(last edited on April 29, 2014 at 1:25 am)
Music! Graphics! Code! As a nerd who loves the feeling of creative possibility, I have the tendency to acquire more software than I use. I also keep upgrading to the latest version because I tell myself I’ll get to it someday, which takes 10 years if it happens at all. I think I really just like the feeling that the possibility to create is there, when I’m ready.
Still, I feel a tiny bit ashamed at owning thoroughbred software packages and never using them. Here are three software packages that I have not given their due attention:
Reason – Music Software
Reason is an audio production studio in a box, providing a HUGE selection of sound synths and audio effects in one sweet package. It can literally replace an entire music production studio; other than your computer, you need a good microphone, maybe a MIDI keyboard, and the will to use it. I use it to record the occasional podcast with my friend Sid, but I haven’t explored the music side of it.
I have a long-time fascination with computer-based audio synthesis, and music composition in general, though I tend not to act on it because I’m naturally a “words ‘n graphics” guy. When Propellerhead first released Reason 1.0 back in 2000, though, I had to jump on it because it was such an innovative product, from an up-and-coming Swedish company known for its stylish virtual versions of classic drum machines. After installing it, I also found that it was a rock-solid piece of software engineering; back then most music software was buggy, crash-prone, and just plain clunky. Reason is beautiful software, and Propellerhead is one of my favorite companies to watch. Even though I don’t use it to its full potential, I really want to. Someday…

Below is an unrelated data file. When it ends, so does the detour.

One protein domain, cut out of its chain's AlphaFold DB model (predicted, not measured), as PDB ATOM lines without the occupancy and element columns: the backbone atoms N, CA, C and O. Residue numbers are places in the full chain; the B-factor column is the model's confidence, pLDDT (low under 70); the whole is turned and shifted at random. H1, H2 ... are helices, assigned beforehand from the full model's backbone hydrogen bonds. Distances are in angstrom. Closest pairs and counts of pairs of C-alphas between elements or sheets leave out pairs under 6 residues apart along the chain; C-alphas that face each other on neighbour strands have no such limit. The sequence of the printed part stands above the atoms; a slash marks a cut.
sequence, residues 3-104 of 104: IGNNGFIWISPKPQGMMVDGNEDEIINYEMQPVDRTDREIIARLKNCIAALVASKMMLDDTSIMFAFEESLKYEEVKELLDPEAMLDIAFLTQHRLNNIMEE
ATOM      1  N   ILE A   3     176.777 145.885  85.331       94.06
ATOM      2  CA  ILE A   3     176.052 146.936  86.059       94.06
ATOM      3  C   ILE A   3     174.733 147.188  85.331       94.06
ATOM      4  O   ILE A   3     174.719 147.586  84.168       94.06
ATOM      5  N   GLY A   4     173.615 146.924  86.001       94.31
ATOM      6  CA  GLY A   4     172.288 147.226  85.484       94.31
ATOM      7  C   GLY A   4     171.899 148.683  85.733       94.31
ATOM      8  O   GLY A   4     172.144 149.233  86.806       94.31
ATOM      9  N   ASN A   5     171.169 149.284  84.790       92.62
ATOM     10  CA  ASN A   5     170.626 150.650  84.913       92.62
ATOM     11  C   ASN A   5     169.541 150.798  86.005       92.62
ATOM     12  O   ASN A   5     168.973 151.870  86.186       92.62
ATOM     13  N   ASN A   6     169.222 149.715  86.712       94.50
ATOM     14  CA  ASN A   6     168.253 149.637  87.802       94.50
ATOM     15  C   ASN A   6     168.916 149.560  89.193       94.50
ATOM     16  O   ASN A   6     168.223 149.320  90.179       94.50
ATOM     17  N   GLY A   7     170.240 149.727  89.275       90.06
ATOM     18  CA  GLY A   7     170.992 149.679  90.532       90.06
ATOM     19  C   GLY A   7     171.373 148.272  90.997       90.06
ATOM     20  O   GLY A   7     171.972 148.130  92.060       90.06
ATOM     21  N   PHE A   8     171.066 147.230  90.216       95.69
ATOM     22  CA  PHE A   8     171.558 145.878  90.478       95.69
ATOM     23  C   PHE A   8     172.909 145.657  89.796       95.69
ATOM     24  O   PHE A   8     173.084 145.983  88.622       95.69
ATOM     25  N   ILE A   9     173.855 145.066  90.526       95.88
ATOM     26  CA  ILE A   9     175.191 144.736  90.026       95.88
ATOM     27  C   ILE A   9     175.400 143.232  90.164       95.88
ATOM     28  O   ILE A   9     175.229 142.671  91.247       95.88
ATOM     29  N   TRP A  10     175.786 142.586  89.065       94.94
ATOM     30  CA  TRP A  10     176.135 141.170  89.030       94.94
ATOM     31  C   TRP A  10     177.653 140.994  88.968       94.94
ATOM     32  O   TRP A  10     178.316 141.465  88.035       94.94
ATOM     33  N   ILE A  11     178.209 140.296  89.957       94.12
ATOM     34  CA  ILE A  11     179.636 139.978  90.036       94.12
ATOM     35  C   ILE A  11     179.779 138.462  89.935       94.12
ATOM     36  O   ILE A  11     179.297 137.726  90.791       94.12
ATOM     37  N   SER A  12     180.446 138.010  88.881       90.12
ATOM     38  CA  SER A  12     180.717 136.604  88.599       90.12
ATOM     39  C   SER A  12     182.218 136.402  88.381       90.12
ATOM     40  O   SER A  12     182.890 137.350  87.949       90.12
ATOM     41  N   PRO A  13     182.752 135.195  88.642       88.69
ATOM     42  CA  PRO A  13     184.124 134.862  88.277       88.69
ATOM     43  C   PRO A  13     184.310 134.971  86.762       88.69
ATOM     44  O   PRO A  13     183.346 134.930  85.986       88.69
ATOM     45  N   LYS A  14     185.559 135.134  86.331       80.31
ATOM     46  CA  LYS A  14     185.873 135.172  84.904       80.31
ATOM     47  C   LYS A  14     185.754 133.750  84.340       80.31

For a glimpse of how the software works, this “artist’s story” of Olivia Broadfield using Reason will give you an overview of how she employs it in her creative process. It’s inspiring to me because she organically explores its tools, noodling her way through it with excellent (and profitable) results.
Modo – 3D Software
Modo is a 3D design program, with which you can visualize and animate practically anything. You use modeling tools to shape, paint, and detail objects with mathematical precision, and then use the suite of lighting tools to create mood and atmosphere. If you want the objects to move, there are animation tools that help you position and alter your models. You can flip through the Modo gallery to get an idea of what people do with it.
3D programs are used by video game developers, architects, industrial designers, and filmmakers. I bought it for a museum exhibit project a few years ago, but haven’t touched it since. In a rare display of self-control, I have not upgraded for TWO major versions [insert sad violin music here].
While Modo is not as mainstream as long-time industry standards like 3D Studio Max or Maya, it has an awesome lineage. The founders of Modo’s parent company Luxology are the creators of Lightwave 3D, which ran on NewTek’s much-loved Video Toaster waaay back in 1990. NewTek is the company that made high-quality video production affordable, and it BLEW OUR MINDS. Before the Toaster, the idea that you could make your own broadcast-quality media at home was just crazy.